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The pants were two sizes too big and hung low around my hips. I didn’t own a belt, so I folded the extra fabric and used safety pins to keep it in place. My boss said she’d get me a new pair soon, but in the year I worked at McDonald’s, I mostly wore uniforms that were too big. Shirts, bright white and just asking to be stained, were easier to come by in the back office. Those hung off of me, too, but I didn’t mind it. I was 16 and embarrassed of my breasts, worried that people could see the outline of my bra through the thin fabric. “Better to leave it big and baggy and hope no one notices me,” I thought.
During that summer, I worked almost every day. I’d just moved to the Boston suburb where I’d finish high school, south of the city and nestled against the beaches, and was overwhelmed by the wealth. My mother and I rented a small townhouse subsidized by the state, inside of which we had almost no furniture. Outside of our home, I saw big, understated houses and glimmers of private beaches. I also saw a lot of the McDonald’s dining room.
During the school year, I came in on the evenings and weekends. I was convinced I reeked of grease (I did). Sometimes people describe menial jobs as blurs: just getting through the day, just going through the motions. For me, my brain lit up. Stimulation was everywhere: people in line, tapping their feet. People in front of me, looking at their phones instead of my face. People snapping their fingers to get my attention, pointing to a burger on their plate, the bun cast to the side. “Um, I said no pickles. Didn’t you hear me, lady? No friggin’ pickles.”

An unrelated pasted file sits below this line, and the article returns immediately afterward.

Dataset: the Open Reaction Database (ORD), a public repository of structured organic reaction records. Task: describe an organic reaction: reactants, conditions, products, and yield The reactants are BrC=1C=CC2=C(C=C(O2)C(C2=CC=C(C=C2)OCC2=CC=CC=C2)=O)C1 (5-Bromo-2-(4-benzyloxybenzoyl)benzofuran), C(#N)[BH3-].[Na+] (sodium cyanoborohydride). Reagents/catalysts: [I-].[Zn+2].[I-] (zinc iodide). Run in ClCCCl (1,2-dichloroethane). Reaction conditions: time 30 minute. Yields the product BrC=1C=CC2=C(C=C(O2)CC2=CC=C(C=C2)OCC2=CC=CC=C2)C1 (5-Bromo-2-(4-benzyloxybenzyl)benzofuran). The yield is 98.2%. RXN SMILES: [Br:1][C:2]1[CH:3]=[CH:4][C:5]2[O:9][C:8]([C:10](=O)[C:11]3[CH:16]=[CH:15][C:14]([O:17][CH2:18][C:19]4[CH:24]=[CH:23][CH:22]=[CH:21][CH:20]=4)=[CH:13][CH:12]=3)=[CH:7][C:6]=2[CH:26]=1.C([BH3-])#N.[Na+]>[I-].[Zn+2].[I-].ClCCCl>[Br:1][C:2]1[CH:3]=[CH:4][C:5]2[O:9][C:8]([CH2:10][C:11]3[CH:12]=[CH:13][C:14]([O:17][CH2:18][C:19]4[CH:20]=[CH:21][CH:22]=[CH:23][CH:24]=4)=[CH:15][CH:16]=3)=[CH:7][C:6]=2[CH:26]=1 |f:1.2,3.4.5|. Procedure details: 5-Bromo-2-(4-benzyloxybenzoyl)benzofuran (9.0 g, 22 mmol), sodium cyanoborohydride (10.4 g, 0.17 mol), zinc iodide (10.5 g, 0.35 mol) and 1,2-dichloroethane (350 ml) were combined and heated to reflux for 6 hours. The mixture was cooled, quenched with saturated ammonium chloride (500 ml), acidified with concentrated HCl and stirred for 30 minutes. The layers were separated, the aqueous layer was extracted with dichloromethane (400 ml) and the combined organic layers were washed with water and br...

“Lady,” I remember thinking. How strange it felt, when I wasn’t yet old enough to drive. I wore a name tag, but customers never used it.
When I worked at McDonald’s, I was nervous about everything. I needed the job and worried constantly about getting fired. Working was a necessity, not a project I could quit when it became too time-consuming or tiring. My mother and I had needs: food, co-pays, winter coats. We had some wants, too: the Internet, a laptop that we shared, a landline. I applied to jobs everywhere I could walk, but McDonald’s was the only place that offered me enough hours. I made $6.75 an hour and worked eight-hour shifts. I felt lucky.
I simultaneously loved and hated walking to and from work. Most days it was the only time I got to spend outside, sucking some fresh air into my lungs. The walking helped calm me down, gave me a chance to burn off some of my jitters. It also exposed me in a way I dreaded. Even with a heavy coat over my shirt and a hat in place of my visor, I felt self-conscious. Cars driving by were just labels to me: Jaguar, Mercedes, BMW. Sometimes they held my classmates, sometimes strangers. I felt a judgment that was all in my head, a manifestation of the notions of poor people I’d already internalized: “Working at McDonald’s, that must suck. Why would you ever work a job like this? Dumb. Lazy. Won’t amount to anything. I bet she smells like frozen beef.”
When I got home after work, I stripped and put on a baggy T-shirt and faded flannel shorts. I opened magazines and catalogues and circled all of the clothes I dreamed I would someday own. All of the furniture I would buy. All of the homes I would fall asleep in. I thought leaving poverty would be that easy: Making the right decisions, buying the right things, covering myself in the right ways. Now I understand that clothes don’t change an identity — and more importantly, they shouldn’t have to.
I was in high school in the mid-2000s. Much of the fashion was unrealistic on a McDonald’s paycheck: Louis Vuitton purses, Lacoste polos, Ralph Lauren cardigans. I studied my peers like I did fashion catalogues. What did they wear? How did they style it? What brands? How had the cut and color shifted between seasons? Wearing my own clothes felt like owning an identity. Creating a new version of myself seemed attainable, if not easy.